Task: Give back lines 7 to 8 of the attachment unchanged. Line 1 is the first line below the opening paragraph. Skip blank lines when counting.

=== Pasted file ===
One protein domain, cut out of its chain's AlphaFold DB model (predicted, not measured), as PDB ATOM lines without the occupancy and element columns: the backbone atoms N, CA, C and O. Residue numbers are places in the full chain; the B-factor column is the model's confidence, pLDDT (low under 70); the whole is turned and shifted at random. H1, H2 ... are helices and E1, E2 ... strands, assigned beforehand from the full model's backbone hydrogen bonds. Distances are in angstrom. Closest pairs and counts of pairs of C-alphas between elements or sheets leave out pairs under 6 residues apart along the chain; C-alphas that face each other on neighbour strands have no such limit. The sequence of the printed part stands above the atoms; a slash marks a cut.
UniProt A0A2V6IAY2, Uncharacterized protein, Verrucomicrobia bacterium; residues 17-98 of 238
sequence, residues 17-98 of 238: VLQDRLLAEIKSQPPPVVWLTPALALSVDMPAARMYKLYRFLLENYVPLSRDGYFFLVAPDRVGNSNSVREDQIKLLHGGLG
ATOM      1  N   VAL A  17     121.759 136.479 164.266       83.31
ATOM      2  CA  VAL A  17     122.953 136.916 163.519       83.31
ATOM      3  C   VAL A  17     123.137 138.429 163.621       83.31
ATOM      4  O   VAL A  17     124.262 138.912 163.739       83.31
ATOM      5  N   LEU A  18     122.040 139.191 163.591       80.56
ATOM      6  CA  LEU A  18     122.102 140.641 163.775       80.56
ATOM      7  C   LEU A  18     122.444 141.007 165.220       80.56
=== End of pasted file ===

ATOM      5  N   LEU A  18     122.040 139.191 163.591       80.56
ATOM      6  CA  LEU A  18     122.102 140.641 163.775       80.56